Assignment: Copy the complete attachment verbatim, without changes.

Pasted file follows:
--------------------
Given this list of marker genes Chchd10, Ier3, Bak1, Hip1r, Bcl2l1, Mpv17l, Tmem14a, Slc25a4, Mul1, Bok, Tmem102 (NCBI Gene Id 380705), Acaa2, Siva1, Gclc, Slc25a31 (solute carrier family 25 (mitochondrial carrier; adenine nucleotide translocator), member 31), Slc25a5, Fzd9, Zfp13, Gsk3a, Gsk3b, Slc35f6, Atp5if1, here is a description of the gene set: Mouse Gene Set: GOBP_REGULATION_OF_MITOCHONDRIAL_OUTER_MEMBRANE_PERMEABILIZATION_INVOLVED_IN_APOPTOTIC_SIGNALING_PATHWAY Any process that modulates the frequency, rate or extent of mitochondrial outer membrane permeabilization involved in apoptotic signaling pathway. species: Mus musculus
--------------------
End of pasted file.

Given this list of marker genes Chchd10, Ier3, Bak1, Hip1r, Bcl2l1, Mpv17l, Tmem14a, Slc25a4, Mul1, Bok, Tmem102 (NCBI Gene Id 380705), Acaa2, Siva1, Gclc, Slc25a31 (solute carrier family 25 (mitochondrial carrier; adenine nucleotide translocator), member 31), Slc25a5, Fzd9, Zfp13, Gsk3a, Gsk3b, Slc35f6, Atp5if1, here is a description of the gene set: Mouse Gene Set: GOBP_REGULATION_OF_MITOCHONDRIAL_OUTER_MEMBRANE_PERMEABILIZATION_INVOLVED_IN_APOPTOTIC_SIGNALING_PATHWAY Any process that modulates the frequency, rate or extent of mitochondrial outer membrane permeabilization involved in apoptotic signaling pathway. species: Mus musculus